Nevada Chapter

Collateral Consequences in the State of Nevada

Treatment of Juvenile Records

What records are kept on juvenile offenders?

            In Nevada, juvenile records are defined to include both court and arrest records.[1]  A juvenile’s record begins upon arrest and develops as the case progresses through the court system.  Additional court records reflect relevant dates, facts and dispositions.  Other record keeping requirements attach if the juvenile’s case involves statutorily defined factors, such as sexual, violent, or repeat offenses.  State agencies are tasked with compiling and analyzing juvenile records and related data for statistical and policy-making purposes.  This chapter will discuss how the rules governing these records operate.

Who qualifies as a juvenile?

            In Nevada, a “child” is defined as a person under eighteen, or, a person under twenty-one who is under the juvenile court’s jurisdiction for an unlawful act occurring before that person reached the age of eighteen.[2]  A person under the juvenile court’s jurisdiction as a sex offender may also qualify as a child.[3]  Although Nevada carries no minimum age for delinquency findings, a child less than twelve years old is ineligible for commitment to a state children’s detention facility.[4]  

Where are juvenile records maintained?

            Three state agencies maintain juvenile records in Nevada.  The juvenile courts, organized by county, the Central Repository of the Department for Public Safety, and the Department of Child and Family Services (“DFCS”).  The juvenile courts make and maintain juvenile case files and restrict access to them.[5]  Juveniles transferred to adult court, or adjudicated to have committed a sex offense subject to registration and community notification, may have records included in the Central Repository.  This is a separate database for adult criminal records maintained by the Records and Technology Division of the Department of Public Safety.[6]  Criminal justice agencies and members of the public have more access to records in the Central Repository than to records kept by the juvenile courts.[7]  DFCS collects juvenile crime data quarterly from the juvenile courts.[8]  This data includes basic demographic information, charges, dates of detention, and the nature of dispositions.[9]  Local juvenile probation departments use this information to determine if racial or ethnic minorities or the economically disadvantaged are receiving disparate treatment.[10]  These departments develop recommendations for addressing disparate treatment, and submit them in an annual report to DFCS with the results of their analysis.[11]  DFCS compiles and publishes these reports annually.[12]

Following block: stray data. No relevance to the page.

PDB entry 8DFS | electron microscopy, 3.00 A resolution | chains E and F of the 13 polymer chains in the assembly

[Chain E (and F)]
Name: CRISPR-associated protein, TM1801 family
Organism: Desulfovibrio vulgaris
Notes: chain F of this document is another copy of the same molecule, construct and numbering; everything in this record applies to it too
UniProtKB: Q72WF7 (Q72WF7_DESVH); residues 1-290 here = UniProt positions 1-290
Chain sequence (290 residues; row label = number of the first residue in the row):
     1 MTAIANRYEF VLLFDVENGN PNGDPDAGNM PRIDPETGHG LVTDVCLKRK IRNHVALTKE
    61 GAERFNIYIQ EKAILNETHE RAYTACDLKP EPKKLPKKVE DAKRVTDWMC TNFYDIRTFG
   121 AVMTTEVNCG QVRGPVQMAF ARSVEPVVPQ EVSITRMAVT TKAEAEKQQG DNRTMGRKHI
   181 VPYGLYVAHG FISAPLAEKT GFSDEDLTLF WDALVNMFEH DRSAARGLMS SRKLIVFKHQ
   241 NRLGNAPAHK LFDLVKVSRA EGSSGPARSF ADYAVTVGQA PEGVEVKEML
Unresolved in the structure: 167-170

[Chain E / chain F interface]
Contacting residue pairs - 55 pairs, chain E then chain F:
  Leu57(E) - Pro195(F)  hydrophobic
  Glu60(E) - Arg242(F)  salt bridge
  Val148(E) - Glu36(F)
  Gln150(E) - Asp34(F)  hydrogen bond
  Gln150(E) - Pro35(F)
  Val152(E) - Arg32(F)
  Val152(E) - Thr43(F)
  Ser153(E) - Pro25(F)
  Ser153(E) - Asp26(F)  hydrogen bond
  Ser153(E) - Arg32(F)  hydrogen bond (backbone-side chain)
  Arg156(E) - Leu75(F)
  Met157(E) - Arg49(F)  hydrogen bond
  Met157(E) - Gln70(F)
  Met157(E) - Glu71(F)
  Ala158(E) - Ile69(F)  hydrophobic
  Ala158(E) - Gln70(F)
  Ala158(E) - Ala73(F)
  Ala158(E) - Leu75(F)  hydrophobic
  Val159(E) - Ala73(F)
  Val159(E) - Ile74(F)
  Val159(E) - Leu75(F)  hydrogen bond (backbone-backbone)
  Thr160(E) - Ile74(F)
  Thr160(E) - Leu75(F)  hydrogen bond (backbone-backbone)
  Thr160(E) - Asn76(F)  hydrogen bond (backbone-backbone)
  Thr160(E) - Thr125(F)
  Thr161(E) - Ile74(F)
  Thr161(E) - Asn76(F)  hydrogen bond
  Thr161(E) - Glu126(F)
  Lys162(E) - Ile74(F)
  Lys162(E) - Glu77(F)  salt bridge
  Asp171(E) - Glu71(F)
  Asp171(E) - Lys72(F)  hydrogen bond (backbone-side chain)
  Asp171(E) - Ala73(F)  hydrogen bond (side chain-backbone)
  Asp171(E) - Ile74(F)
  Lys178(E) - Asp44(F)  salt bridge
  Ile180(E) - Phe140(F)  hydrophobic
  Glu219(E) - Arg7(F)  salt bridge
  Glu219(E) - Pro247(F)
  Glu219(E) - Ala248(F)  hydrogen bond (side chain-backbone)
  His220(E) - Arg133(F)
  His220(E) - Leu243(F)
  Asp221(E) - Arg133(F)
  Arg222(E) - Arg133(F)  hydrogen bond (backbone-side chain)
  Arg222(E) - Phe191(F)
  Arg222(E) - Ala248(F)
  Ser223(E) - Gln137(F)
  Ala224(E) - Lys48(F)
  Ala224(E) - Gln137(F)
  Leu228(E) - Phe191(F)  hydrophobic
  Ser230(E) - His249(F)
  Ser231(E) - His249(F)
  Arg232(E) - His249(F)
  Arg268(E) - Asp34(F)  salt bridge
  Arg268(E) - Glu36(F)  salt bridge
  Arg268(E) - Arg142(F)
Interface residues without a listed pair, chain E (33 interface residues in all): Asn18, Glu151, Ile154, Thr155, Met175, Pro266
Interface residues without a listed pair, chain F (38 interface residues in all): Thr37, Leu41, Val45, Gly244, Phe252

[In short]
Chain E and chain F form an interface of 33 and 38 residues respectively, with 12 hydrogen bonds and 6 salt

Arrest and Court Records

What information is collected at arrest?

            Police will photograph and may fingerprint an arrested juvenile if police took the child into custody for a felony offense, for certain serious misdemeanors, or if police are using latent fingerprints in their criminal investigation.[13]  If the juvenile’s fingerprints do not match the latent fingerprints, the police must destroy the juvenile’s fingerprint records immediately.[14]  If the juvenile was not adjudicated delinquent, he or she may petition the court for the destruction of fingerprint records when he or she turns eighteen.[15]  If the court finds the juvenile not delinquent, it will order the photographs destroyed.[16]  Police do not collect DNA from juveniles unless they are convicted for a crime.[17]

Are juvenile records made available to the public?